I’d uttered the last three sentences with such vehemence I was trembling.
Tom Henry sprang off his bunk.
“Man, I’m sorry! I wouldn’t never—I didn’t mean to get you like this!” He paused, searching for words. “You got a lot of anger in you.” He started to sit back on the edge of his bunk, then before his butt hit the mattress he sprang right back up again. “But you can’t call God a monster!”
“I know,” I said. “I got carried away. For the last year and a half … I’ve had to take it and take it and take it, and I’ve never had a chance to talk it out with anyone. I can’t talk to my family or Susie’s family like this. It would just kill them. Just knowing I’m losing my faith is tearing them to pieces. So I’m really glad to have you to talk to. I hope you aren’t sorry I moved in.”
“No, Big Stuff, it’s cool. When I get to telling you about how low I got before I found God, you’ll understand. But anyway, I’m glad you’re here and I’m glad to be here for you. I mean that, bro.”
“All right. Let’s just put this down as ‘to be continued.’”
But we never did continue that conversation—we never needed to. I’d opened my heart to Tom Henry and he’d received what I had to say, despite his disagreement. A bond of understanding had formed between two guys about as different as two guys could be.
I went to sleep after that, but Tom Henry didn’t—not because he was agitated by what I’d told him but because he didn’t sleep much at night. That’s when he colored his cards. Bored officers and night-shift sergeants would stop by to chat—Tom Henry would make coffee, and they’d usually bring along some treat from the officers’ kitchen along with the latest prison gossip: which guard’s wife was sleeping with which captain, who got arrested for bringing in drugs, which inmate got stabbed and what his condition was.
The next morning, I was heating up a cup of water when Tom Henry burst out laughing.
“You got coffee?” he said.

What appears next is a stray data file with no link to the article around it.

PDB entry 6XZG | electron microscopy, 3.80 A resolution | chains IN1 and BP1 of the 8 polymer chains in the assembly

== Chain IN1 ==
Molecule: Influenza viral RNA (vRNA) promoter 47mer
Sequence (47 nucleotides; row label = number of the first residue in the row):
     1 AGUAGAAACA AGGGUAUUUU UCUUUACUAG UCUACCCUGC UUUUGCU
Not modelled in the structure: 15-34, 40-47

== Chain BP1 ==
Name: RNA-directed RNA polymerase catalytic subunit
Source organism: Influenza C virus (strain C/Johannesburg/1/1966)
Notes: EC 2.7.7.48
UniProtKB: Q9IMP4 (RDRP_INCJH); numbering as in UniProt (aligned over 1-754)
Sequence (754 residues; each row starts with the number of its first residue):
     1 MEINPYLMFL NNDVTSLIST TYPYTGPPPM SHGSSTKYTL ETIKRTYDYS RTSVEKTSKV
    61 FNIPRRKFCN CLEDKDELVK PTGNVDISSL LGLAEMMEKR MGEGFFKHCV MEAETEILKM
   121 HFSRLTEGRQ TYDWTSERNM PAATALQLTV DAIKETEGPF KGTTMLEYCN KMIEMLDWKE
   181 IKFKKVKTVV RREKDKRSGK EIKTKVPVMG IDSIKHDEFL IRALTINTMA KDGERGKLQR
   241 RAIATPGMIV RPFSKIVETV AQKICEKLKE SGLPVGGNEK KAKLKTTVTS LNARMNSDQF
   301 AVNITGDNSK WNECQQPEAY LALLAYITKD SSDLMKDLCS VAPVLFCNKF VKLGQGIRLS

“You know I don’t.”
“So what are you going to do with that hot water?”
“Drink it—I’ve kind of gotten used to it. And it’s cheaper than coffee.”
“Never thought I’d see the day!” Tom Henry said. “A millionaire too cheap to buy coffee!”
“Not cheap—thrifty. And I’m no millionaire.”
“Anyway, I should warn you. Sampson told me last night they’re going to stop selling Magic Shave.”
“So? We don’t use Magic Shave.” Black guys used it instead of razors—it dissolved the beard. White guys couldn’t use it because it burned our skin.
“No, but the reason they’re yanking it from the commissary is ’cause some idiot threw a boiling mixture of Magic Shave and baby oil in a nurse’s face—put her in the hospital. Anything the commissary sells that can hurt anybody will be coming off the list. Anything sharp, like tweezers or toenail clippers. Anything guys can hurt themselves with, like extension cords or three-way plugs. Anything can be used as a weapon, like canned food. What I’m worried about is what they’ll take off next.”
The following day I bought a typewriter and a high intensity lamp, four stingers, two six-foot extension cords, four toenail clippers, and two tweezers—just in case. I also got some Little Debbie cupcakes and instant coffee.
Little Debbie snacks sold well in the all-male prison, partly due to implied promise of the slogan on each package: “Little Debbie has a treat for you.” But the commissary item I’d fallen in love with was the stinger, a small resister wire inside a coiled metal tube. You hooked it over the side of a coffee cup with the metal part immersed in water, then plugged it in. In a minute the water would be boiling and you could make coffee or tea.
When I brought it all back to the cell I told Tom Henry, “I want you to acknowledge that I bought coffee and paid for it out of my stash of millions.”
“And what you going to do now, millionaire?”
“Now, if you don’t mind, I’m going to turn on my millionaire color TV, brew myself a cup of millionaire coffee, and watch some millionaires play baseball.”
It was the White Sox versus the Yankees, and it promised to be a good game. After the White Sox beat the Yankees in eleven innings, a victory shout reverberated throughout the cell house.
“Of course,” I said. “Most of these guys are from Chicago.”
Then the yelling and the bar-banging started.
Debris flew through the air. Fires blazed on the gallery, choking smoke rolled in. Henry grabbed a sheet, pushed it into the toilet, then hung it on the inside of the bars in the front of the cell. It helped, but after a while the smoke started curling in around it. Inmates started yelling.
“I can’t breathe!”
“Call the nurse!”
“Cell 5-41! My cellmate’s got emphysema. He stopped breathing. Hurry!”
Guards streamed up the stairs and spread throughout the cell house, stomping out fires, yelling that anyone inciting anything was going straight to Seg.